There’s good news for low-income Californians tucked within the massive state budget document Governor Jerry Brown is set to sign this week, including a measure that advocates estimate could benefit more than one million financially struggling families.
The measure to expand eligibility for the California Earned Income Tax Credit (CalEITC), a refundable credit available to low-income working people, can add hundreds of dollars to a family’s annual income. The new CalEITC extends the benefit to a previously excluded group of contract employees – daycare workers, Uber and Lyft drivers, gardeners. Advocates estimate that as many as an additional 300,000 families with self-employment income could now be eligible for the credit. Previously they were ineligible to apply.
The measure to expand eligibility for the California Earned Income Tax Credit (CalEITC), a refundable credit available to low-income working people, can add hundreds of dollars to a family’s annual income.
The measure also raises the income eligibility threshold to $22,000 annually for all workers—equivalent to yearly earnings from a full-time minimum wage job. The threshold before the CalEITC expansion was $10,000 to $14,000 a year.
The changes in CalEITC mean that families at the lowest income level can still receive up to $2,900 in CalEITC credit but now more families are eligible. Those at the new $22,000 threshold can qualify for hundreds of credit dollars, which vary based on the number of children in the household. The CalEITC, combined with a federal EITC credit, can add hundreds and sometimes thousands of dollars to a family’s annual budget.
A report by the California Budget & Policy Center, a Sacramento-based nonprofit, shows that the majority of those eligible for state EITC are women with children (71 percent). Four out of five children benefiting from the income boost are Latino, black or of Asian or Pacific Islander heritage.
“It’s a proven policy—the federal EITC has been researched for decades,” said Alissa Anderson, senior policy analyst for the CBPC. “There’s just a lot of research that we can point to that shows that this is a really effective way to help families make ends meet.”
The federal version of the earned income tax credit was established in 1976 and expanded during the Clinton Administration. In 2015, it lifted some 6.5 million Americans out of poverty, including 3.3 million children, the CBPC estimates.
Twenty-six states and the District of Columbia offer state earned income tax credits—low-income families can apply for both state and federal programs. According to the CBPC 26 million families claimed the federal credit in 2015.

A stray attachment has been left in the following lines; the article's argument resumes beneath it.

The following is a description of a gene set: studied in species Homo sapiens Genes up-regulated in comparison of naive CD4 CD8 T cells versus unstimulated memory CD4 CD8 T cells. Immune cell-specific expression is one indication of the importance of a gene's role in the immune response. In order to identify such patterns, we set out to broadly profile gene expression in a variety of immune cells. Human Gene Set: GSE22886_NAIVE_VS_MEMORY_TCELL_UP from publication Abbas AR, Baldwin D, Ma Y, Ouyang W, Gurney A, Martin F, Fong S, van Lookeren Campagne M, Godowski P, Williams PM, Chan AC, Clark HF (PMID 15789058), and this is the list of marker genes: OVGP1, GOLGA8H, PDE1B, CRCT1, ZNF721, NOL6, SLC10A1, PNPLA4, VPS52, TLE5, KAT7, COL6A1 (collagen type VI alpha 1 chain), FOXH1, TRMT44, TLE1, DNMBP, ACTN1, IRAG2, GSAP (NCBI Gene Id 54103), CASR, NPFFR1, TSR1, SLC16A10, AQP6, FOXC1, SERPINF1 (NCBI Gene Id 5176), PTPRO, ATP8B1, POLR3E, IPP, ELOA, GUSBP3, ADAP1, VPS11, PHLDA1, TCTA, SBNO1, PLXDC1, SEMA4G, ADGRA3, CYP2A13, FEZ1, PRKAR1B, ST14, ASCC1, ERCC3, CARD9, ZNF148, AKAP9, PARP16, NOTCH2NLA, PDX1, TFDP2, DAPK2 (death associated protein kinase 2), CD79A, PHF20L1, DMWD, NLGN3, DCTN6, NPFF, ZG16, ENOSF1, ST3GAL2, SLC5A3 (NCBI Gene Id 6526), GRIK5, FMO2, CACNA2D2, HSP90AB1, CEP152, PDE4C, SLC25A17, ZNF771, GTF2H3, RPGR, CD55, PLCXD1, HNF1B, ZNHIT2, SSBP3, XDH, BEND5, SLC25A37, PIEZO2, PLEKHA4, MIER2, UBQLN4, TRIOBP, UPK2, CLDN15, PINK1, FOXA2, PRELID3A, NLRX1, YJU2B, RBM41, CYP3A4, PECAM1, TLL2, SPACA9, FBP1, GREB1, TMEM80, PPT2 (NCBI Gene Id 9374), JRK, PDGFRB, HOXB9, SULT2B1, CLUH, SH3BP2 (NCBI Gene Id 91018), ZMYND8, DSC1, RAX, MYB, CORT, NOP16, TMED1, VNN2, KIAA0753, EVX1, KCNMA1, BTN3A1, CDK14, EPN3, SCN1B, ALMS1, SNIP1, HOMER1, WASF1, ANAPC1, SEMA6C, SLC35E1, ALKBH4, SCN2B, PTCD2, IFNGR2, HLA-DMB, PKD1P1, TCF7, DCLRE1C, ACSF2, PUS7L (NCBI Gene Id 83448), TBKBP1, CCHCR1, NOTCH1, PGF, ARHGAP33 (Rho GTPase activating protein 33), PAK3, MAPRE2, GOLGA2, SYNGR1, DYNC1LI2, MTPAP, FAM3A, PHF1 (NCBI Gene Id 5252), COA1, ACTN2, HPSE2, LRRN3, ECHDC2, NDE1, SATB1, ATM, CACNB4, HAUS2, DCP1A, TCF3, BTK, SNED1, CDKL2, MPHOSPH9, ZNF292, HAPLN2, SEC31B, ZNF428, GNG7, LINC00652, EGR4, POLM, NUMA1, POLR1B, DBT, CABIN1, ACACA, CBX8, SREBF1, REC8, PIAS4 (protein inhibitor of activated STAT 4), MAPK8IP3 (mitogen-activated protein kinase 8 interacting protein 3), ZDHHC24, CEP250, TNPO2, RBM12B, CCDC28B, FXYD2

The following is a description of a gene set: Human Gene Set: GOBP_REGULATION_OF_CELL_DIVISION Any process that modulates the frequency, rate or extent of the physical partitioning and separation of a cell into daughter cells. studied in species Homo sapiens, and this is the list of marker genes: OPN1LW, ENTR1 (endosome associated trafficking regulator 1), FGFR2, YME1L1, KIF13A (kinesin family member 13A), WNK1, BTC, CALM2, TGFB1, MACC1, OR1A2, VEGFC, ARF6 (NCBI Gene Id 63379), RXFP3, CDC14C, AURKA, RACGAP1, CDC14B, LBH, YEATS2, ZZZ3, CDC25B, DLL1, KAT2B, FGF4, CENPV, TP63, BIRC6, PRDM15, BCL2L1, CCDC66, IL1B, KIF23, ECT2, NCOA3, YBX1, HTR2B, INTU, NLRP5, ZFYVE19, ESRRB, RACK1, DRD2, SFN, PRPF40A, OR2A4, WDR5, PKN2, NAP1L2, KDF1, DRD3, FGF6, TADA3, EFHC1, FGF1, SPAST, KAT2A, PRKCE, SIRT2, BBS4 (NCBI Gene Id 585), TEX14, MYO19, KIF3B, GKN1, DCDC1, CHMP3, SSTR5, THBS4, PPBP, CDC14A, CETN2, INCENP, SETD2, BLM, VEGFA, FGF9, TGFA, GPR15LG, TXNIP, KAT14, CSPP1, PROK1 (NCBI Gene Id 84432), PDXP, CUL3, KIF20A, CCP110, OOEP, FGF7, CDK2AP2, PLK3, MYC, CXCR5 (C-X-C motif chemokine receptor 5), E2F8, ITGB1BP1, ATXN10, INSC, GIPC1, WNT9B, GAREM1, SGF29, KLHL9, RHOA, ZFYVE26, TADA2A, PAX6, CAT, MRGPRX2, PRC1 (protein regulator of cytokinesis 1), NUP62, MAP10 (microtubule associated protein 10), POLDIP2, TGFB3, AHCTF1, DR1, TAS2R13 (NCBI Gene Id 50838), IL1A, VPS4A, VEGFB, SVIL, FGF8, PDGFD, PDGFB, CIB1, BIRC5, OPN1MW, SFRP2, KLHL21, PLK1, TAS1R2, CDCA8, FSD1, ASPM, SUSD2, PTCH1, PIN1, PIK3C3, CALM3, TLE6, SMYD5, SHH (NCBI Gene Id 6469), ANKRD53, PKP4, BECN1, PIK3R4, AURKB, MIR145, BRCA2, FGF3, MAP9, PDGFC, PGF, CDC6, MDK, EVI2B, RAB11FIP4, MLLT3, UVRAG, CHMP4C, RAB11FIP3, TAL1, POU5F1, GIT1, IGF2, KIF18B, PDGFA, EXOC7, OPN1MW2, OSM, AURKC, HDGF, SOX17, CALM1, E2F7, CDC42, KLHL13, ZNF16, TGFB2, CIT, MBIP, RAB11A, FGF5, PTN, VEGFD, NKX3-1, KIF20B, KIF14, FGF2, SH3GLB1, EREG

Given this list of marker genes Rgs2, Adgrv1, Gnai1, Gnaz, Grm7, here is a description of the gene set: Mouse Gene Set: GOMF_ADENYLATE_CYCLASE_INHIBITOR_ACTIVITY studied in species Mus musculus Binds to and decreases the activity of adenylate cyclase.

“It’s not just about helping families get by day-to-day,” Anderson said. “The benefits have been shown to last into the next generation. There are studies linking it to better health for babies and better educational achievement for children.”
The new California measure “is a really important win because it means that families who have someone that’s working a full-time minimum wage job, but [are] still struggling to make ends meet, could qualify for a credit,” said Michele Stillwell-Parvensky, Senior Policy and Government Affairs Manager for Children’s Defense Fund-California, one of the advocacy groups that pushed for the expansion. (Others included the Golden State Opportunity Foundation, the Children’s Defense Fund, National Council of La Raza and United Way Bay Area.)
Joe Sanberg founded the Golden State Opportunity Foundation to improve the lives of low and middle-income Californians, and the group advocated for the state EITC eligibility expansion.
“Three out of four Californians are a busted pipe, a blown tire or a broken wrist away from financial crisis,” Sanberg said in an interview. (Disclosure: Sanberg sits on this website’s board of directors.)
The tax credit’s expansion wasn’t originally part of Governor Brown’s budget thinking, although he was a strong proponent of creating the state policy in 2015. California Assembly Speaker Anthony Rendon (D-Lakewood) and Assembly Budget Committee Chair Phil Ting (D-San Francisco) championed the most generous expansion, said Stillwell-Parvensky. It took some advocacy to bring the Senate budget committee into alignment.
Since it’s a credit, the state EITC doesn’t have an expenditure line item in the budget—it’s a reduction in the amount of revenue that comes in to the state. Advocates put the annual price tag at around $140 million.
There is a $2 million line-item associated with CalEITC for outreach and education of tax payers. The funding will go through nonprofits and community organizations. Many with incomes too low to file taxes are unaware of the federal and state credits and miss out on the funds due them. It’s estimated that one in five workers fail to claim federal EITC. And those who do file frequently miss out on some of the benefits.
“We see from the survey research that some of the families that are taking advantage of this credit are paying tax preparers, and [they are] losing some of their credit to those fees,” said Stillwell-Parvensky. “We’re still seeing a fairly low take-up rate by families that are eligible.”
Joe Sanberg’s Golden State Opportunity Foundation established CalEITC4Me after CalEITC became policy in 2015. CalEITC4Me partners with local community groups already working with low-income families to reach out to inform families and connect them with free tax assistance to claim their EITC benefit.
The CalEITC4Me effort last year yielded more participation because of the investment in local groups, according to Sanberg. “In San Bernardino and Riverside counties there was a substantial increase in CalEITC participation,” he said. “It didn’t happen by accident. We invested in organizing capacity and grassroots leadership in those two counties.”
Capital & Main